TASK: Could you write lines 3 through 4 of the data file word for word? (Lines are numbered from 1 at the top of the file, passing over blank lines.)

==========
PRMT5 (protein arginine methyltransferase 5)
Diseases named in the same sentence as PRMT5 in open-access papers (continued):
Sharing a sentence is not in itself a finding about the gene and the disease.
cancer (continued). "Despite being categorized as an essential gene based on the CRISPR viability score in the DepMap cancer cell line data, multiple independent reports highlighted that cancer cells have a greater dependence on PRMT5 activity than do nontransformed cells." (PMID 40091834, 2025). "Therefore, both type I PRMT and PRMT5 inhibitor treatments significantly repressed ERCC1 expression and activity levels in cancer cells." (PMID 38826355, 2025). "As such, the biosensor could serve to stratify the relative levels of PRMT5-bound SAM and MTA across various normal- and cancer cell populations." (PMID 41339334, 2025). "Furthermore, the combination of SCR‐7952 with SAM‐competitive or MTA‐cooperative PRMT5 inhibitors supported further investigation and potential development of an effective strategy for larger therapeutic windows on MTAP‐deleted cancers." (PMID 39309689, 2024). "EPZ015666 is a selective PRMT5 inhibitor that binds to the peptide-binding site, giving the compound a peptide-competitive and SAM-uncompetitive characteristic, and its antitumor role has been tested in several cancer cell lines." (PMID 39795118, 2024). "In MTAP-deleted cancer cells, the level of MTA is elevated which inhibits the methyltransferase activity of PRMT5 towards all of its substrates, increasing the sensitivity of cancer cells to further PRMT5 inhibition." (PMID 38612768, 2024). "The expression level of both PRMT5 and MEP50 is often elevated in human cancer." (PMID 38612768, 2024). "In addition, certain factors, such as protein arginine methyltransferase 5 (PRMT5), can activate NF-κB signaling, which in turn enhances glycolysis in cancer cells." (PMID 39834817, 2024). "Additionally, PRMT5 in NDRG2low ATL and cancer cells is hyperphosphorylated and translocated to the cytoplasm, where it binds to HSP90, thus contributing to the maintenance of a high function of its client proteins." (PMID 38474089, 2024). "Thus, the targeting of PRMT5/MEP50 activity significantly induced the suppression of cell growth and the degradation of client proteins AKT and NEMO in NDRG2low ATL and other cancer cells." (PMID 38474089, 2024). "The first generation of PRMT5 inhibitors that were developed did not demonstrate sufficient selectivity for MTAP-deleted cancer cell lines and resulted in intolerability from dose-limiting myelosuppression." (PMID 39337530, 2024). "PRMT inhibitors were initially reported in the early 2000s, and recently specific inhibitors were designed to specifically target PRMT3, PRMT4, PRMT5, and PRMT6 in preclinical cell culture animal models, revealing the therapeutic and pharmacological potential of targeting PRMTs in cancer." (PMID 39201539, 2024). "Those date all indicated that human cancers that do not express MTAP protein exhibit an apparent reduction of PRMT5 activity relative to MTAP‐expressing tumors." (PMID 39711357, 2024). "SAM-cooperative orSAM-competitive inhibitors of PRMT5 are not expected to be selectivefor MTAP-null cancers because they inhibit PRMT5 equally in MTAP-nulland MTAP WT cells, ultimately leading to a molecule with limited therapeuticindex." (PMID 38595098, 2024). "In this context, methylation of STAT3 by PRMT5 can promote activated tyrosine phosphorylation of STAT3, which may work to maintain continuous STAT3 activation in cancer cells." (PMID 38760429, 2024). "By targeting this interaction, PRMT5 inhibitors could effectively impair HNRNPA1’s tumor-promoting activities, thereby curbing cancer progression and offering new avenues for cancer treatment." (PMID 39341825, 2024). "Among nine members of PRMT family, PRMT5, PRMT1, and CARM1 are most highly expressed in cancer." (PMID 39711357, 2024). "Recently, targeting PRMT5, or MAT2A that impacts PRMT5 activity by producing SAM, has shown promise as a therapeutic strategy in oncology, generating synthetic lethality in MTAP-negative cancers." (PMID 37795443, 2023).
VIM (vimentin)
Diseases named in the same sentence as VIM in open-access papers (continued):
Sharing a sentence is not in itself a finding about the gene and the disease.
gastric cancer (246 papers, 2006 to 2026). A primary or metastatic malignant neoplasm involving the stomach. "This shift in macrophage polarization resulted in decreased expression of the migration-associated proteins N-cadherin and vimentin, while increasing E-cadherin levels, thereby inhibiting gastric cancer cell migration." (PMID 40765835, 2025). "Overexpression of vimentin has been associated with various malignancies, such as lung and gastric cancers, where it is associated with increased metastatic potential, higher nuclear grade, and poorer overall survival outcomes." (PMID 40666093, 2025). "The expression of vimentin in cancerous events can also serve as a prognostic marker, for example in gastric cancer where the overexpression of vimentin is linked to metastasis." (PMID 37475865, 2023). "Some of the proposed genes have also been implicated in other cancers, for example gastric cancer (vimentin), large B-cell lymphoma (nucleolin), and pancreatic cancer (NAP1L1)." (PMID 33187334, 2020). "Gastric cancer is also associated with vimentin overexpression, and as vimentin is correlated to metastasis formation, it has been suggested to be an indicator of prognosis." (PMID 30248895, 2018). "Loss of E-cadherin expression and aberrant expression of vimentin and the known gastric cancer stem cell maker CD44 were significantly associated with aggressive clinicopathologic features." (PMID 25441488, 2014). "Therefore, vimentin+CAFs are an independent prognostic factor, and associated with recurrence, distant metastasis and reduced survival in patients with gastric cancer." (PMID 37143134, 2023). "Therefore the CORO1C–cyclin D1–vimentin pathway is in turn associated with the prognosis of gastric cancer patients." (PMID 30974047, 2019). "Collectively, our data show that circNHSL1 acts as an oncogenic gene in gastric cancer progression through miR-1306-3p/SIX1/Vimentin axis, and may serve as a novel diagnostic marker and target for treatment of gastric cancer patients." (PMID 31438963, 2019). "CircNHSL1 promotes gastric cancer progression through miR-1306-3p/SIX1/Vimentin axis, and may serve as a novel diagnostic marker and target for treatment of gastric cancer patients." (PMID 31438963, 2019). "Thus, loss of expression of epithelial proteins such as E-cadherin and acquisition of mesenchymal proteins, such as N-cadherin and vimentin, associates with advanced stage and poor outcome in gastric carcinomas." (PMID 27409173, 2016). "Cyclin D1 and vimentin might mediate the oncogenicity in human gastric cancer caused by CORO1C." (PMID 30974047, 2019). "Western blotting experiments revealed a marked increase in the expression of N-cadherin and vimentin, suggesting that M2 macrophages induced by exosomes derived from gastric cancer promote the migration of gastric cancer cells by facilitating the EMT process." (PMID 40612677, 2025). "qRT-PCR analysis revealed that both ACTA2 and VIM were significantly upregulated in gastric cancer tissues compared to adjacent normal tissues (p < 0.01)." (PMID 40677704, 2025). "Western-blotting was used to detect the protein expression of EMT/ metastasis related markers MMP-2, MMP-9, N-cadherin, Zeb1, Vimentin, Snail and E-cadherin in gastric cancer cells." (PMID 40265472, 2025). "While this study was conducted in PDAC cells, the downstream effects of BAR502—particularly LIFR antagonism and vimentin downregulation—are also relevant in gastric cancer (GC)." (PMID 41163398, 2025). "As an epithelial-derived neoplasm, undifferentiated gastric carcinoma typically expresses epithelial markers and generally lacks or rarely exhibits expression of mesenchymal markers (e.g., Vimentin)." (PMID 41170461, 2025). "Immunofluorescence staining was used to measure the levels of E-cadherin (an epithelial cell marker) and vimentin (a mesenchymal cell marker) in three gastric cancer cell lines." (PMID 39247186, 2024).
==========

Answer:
Sharing a sentence is not in itself a finding about the gene and the disease.
cancer (continued). "Despite being categorized as an essential gene based on the CRISPR viability score in the DepMap cancer cell line data, multiple independent reports highlighted that cancer cells have a greater dependence on PRMT5 activity than do nontransformed cells." (PMID 40091834, 2025). "Therefore, both type I PRMT and PRMT5 inhibitor treatments significantly repressed ERCC1 expression and activity levels in cancer cells." (PMID 38826355, 2025). "As such, the biosensor could serve to stratify the relative levels of PRMT5-bound SAM and MTA across various normal- and cancer cell populations." (PMID 41339334, 2025). "Furthermore, the combination of SCR‐7952 with SAM‐competitive or MTA‐cooperative PRMT5 inhibitors supported further investigation and potential development of an effective strategy for larger therapeutic windows on MTAP‐deleted cancers." (PMID 39309689, 2024). "EPZ015666 is a selective PRMT5 inhibitor that binds to the peptide-binding site, giving the compound a peptide-competitive and SAM-uncompetitive characteristic, and its antitumor role has been tested in several cancer cell lines." (PMID 39795118, 2024). "In MTAP-deleted cancer cells, the level of MTA is elevated which inhibits the methyltransferase activity of PRMT5 towards all of its substrates, increasing the sensitivity of cancer cells to further PRMT5 inhibition." (PMID 38612768, 2024). "The expression level of both PRMT5 and MEP50 is often elevated in human cancer." (PMID 38612768, 2024). "In addition, certain factors, such as protein arginine methyltransferase 5 (PRMT5), can activate NF-κB signaling, which in turn enhances glycolysis in cancer cells." (PMID 39834817, 2024). "Additionally, PRMT5 in NDRG2low ATL and cancer cells is hyperphosphorylated and translocated to the cytoplasm, where it binds to HSP90, thus contributing to the maintenance of a high function of its client proteins." (PMID 38474089, 2024). "Thus, the targeting of PRMT5/MEP50 activity significantly induced the suppression of cell growth and the degradation of client proteins AKT and NEMO in NDRG2low ATL and other cancer cells." (PMID 38474089, 2024). "The first generation of PRMT5 inhibitors that were developed did not demonstrate sufficient selectivity for MTAP-deleted cancer cell lines and resulted in intolerability from dose-limiting myelosuppression." (PMID 39337530, 2024). "PRMT inhibitors were initially reported in the early 2000s, and recently specific inhibitors were designed to specifically target PRMT3, PRMT4, PRMT5, and PRMT6 in preclinical cell culture animal models, revealing the therapeutic and pharmacological potential of targeting PRMTs in cancer." (PMID 39201539, 2024). "Those date all indicated that human cancers that do not express MTAP protein exhibit an apparent reduction of PRMT5 activity relative to MTAP‐expressing tumors." (PMID 39711357, 2024). "SAM-cooperative orSAM-competitive inhibitors of PRMT5 are not expected to be selectivefor MTAP-null cancers because they inhibit PRMT5 equally in MTAP-nulland MTAP WT cells, ultimately leading to a molecule with limited therapeuticindex." (PMID 38595098, 2024). "In this context, methylation of STAT3 by PRMT5 can promote activated tyrosine phosphorylation of STAT3, which may work to maintain continuous STAT3 activation in cancer cells." (PMID 38760429, 2024). "By targeting this interaction, PRMT5 inhibitors could effectively impair HNRNPA1’s tumor-promoting activities, thereby curbing cancer progression and offering new avenues for cancer treatment." (PMID 39341825, 2024). "Among nine members of PRMT family, PRMT5, PRMT1, and CARM1 are most highly expressed in cancer." (PMID 39711357, 2024). "Recently, targeting PRMT5, or MAT2A that impacts PRMT5 activity by producing SAM, has shown promise as a therapeutic strategy in oncology, generating synthetic lethality in MTAP-negative cancers." (PMID 37795443, 2023).